With contemporary details and a smart layout planned by the pros, this Darien kitchen is finally the family’s perfect fit
photographs stacy bass | styling karin lidbeck
When Laura and Karl Kolderup moved to their Darien ranch more than a decade ago, they inherited a kitchen that had been remodeled a few years earlier. As their small children grew, the couple made some inevitable modifications to the house: adding a mudroom, building a second story with additional bedrooms, and creating a playroom above the garage. This evolution included a new kitchen, designed in the style popular in that era. They’d hoped the installation would correct some of the earlier kitchen’s awkward look.
“Our new kitchen had a sort of Old World style,” remembers Laura Kolderup, who notes that she and her husband made all the decisions themselves, in concert with their contractor.
“We liked it for a while—the cherry paneled cabinets, the granite counters, and Tuscan-orange walls—but we gradually came to the conclusion that the new kitchen didn’t really work much better than the one it replaced. Because the main hallway of our house adjoins the kitchen, everyone wound up clogging the space where I prepare food and cook. When we hosted our big California family’s Thanksgiving dinner in 2009, we realized it was time for a new design.”
The kitchen island’s driftwood finish, rough-hewn beams and woven banquette chairs provide texture.
To work out the plans, Laura knew she would need a kitchen specialist to help solve the layout dilemma. After driving by the Deane showroom one afternoon, she stopped in and met designer Gianna Santoro.
“Gianna was easy to connect with,” recalls Laura, who began a dialogue that helped the final design evolve.
“The homeowners enjoyed and wanted a process,” says Gianna. “We went through a couple of proposals until the plan was exactly what they wanted.”
The final design turned one of the space’s perceived problem spots into an inspiration for the palette. A brick wall—actually the back of the home’s chimney—faces into the kitchen. Looking closely at the color variations in the mortar and old brick, the homeowners were able to pull some colors to use for the palette in the kitchen backsplash, the adjoining family room’s upholstery, and coordinating accessories.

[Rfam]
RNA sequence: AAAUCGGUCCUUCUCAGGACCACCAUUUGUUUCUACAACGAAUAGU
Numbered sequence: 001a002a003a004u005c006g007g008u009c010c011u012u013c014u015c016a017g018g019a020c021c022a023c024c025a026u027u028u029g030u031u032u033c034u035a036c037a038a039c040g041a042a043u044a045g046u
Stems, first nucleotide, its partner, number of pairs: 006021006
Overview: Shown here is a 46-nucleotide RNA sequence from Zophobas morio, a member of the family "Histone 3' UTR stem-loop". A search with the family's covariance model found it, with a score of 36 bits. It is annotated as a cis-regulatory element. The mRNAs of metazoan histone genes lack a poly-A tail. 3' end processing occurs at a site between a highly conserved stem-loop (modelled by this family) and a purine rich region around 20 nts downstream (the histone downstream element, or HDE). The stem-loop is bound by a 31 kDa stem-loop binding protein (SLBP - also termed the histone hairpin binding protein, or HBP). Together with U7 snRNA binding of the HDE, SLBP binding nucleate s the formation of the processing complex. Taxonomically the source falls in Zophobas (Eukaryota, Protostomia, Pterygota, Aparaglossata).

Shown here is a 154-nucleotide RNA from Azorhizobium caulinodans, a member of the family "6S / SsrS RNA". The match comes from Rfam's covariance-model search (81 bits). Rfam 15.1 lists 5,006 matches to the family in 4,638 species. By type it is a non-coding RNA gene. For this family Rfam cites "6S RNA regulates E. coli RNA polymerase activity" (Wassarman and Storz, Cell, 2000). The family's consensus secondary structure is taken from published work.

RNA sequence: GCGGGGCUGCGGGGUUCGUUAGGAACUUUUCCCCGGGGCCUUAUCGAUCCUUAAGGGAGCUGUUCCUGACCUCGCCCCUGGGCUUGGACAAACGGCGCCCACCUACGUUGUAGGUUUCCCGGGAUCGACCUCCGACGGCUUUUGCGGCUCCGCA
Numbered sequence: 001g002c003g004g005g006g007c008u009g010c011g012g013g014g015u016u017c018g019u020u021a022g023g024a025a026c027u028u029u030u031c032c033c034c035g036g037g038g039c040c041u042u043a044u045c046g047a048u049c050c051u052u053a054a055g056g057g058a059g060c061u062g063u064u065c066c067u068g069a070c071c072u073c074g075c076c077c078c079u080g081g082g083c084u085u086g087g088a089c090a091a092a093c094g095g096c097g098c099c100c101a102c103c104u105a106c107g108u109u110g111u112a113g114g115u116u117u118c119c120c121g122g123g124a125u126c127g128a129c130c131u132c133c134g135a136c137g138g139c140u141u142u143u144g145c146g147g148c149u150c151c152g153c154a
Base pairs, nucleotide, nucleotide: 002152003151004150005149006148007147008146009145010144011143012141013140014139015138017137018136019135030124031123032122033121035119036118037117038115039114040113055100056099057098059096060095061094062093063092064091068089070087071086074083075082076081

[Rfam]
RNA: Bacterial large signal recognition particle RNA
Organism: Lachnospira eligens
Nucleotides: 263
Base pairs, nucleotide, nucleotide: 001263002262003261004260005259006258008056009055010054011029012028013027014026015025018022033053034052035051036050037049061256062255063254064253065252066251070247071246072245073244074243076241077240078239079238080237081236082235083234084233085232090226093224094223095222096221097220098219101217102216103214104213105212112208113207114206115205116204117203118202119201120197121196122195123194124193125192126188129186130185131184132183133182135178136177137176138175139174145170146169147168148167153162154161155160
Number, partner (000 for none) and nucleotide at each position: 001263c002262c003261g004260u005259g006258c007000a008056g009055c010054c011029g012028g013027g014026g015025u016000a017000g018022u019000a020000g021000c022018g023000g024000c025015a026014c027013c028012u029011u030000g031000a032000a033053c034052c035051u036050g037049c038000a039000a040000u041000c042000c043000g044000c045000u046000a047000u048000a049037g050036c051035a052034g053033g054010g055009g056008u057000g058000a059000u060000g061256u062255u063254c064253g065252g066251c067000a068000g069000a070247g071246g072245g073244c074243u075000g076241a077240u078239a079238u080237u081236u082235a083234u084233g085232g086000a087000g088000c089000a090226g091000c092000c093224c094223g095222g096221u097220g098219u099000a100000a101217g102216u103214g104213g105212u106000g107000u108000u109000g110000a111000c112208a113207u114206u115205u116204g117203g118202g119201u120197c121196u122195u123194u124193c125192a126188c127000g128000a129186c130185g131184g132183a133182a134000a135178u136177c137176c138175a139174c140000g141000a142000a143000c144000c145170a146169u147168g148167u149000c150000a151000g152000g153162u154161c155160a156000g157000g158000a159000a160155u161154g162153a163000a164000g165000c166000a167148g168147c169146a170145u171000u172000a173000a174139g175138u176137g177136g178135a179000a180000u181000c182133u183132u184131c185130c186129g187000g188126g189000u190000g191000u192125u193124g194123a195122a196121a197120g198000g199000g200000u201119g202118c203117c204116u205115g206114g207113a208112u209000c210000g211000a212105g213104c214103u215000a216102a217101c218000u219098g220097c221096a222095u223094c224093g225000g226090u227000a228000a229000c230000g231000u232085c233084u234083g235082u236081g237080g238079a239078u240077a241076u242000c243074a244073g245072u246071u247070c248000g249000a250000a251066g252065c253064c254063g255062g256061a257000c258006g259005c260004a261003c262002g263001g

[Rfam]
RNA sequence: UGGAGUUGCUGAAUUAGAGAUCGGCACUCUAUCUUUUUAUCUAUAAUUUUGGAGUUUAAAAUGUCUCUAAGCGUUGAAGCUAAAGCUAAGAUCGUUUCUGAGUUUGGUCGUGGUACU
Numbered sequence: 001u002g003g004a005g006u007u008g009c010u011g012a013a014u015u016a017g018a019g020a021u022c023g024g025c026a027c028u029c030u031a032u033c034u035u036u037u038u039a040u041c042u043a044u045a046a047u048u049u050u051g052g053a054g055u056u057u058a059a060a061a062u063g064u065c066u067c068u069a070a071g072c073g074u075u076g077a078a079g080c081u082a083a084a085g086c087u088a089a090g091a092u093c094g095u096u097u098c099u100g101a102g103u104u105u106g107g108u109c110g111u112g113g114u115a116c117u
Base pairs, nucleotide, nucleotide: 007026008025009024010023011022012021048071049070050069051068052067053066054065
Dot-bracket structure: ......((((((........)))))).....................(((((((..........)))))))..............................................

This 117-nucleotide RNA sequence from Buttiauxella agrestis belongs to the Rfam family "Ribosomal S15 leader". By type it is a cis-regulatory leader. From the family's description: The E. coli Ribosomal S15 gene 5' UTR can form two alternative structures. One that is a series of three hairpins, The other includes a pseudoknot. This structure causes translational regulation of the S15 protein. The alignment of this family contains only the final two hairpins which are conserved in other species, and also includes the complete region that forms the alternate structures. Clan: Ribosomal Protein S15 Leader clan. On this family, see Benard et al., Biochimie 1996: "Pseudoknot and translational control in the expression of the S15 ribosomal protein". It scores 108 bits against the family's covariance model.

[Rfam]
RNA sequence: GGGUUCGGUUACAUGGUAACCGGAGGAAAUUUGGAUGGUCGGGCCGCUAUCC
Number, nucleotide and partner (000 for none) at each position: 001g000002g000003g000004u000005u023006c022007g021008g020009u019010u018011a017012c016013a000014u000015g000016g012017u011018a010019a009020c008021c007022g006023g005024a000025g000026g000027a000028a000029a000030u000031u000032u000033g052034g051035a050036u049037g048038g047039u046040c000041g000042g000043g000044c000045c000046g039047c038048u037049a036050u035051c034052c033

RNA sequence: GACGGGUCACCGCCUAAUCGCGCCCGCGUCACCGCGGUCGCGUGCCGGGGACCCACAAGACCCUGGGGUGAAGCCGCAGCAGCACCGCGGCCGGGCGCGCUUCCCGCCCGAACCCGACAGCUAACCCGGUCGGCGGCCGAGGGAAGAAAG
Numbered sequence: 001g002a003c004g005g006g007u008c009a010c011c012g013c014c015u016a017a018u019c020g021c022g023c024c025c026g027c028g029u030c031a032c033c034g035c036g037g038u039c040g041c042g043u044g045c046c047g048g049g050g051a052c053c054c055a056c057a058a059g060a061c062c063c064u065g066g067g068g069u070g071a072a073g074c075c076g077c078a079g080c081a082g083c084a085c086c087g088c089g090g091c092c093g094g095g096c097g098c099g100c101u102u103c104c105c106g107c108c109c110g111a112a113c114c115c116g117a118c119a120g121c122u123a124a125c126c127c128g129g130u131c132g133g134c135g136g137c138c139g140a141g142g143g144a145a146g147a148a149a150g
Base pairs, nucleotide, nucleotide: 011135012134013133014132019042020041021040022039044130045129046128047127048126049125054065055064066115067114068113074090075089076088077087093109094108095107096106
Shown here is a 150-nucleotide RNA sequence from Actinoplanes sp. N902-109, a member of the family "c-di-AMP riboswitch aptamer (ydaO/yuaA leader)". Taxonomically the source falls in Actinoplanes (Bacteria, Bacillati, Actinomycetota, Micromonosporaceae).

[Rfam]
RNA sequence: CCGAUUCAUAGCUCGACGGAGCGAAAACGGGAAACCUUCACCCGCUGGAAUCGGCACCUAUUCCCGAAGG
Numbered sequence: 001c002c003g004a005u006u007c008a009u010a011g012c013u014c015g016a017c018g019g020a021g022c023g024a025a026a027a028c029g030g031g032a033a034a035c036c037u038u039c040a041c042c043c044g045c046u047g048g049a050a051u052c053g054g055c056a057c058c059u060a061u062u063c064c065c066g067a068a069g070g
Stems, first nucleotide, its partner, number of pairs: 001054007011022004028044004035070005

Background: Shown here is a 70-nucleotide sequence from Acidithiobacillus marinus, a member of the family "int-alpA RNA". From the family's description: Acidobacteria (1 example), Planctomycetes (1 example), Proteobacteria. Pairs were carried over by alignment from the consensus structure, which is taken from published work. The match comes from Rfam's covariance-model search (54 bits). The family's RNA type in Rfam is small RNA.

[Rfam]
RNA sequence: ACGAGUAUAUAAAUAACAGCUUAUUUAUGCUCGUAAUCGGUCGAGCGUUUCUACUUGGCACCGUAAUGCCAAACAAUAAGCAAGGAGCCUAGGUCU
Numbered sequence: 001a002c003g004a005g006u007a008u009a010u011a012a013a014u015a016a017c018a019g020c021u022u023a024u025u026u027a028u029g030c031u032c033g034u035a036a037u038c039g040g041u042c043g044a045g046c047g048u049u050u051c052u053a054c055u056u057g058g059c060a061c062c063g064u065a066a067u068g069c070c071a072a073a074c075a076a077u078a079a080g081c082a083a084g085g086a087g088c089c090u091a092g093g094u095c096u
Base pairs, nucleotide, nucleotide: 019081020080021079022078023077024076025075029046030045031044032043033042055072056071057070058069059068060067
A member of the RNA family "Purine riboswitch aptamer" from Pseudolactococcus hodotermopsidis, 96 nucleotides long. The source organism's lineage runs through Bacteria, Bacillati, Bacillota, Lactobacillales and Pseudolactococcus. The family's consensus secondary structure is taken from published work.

“My husband didn’t want the space to be too neutral,” notes Laura. “So even though we chose a taupe-gray finish for the custom cabinets, we were able to subtly include a more varied palette, picking up details of the brick that were aubergine, tan, and other shades to give the space some color.”
Even the old kitchen turned out to have a second, useful life.
“Before it was even removed, we learned that it had been sold to someone else through Green Demolitions,” says the homeowner. “It was good to know that it would still be a working kitchen and not put in the landfill.”
A new island, custom-fabricated with rift-sawn oak, stained in a soft driftwood tone, and topped with a counter of concrete and end-grain walnut, now directs traffic flow around the work area, solving the layout problem. A banquette arrangement for family dining gives purpose to one corner of the room. And, while installing Laura’s office along one wall of the busy hallway opposite the kitchen may seem counterintuitive, the plan succeeds because she can do her real estate and household paperwork from a central vantage point.
“It’s the best seat in the house,” declares Laura. “From my desk chair, I can see the front door, the back door, the pool area, who’s coming in, who’s leaving. It really works for family living.”
Deane, Stamford: 203-327-7008, New Canaan: 203-972-8836; kitchensbydeane.com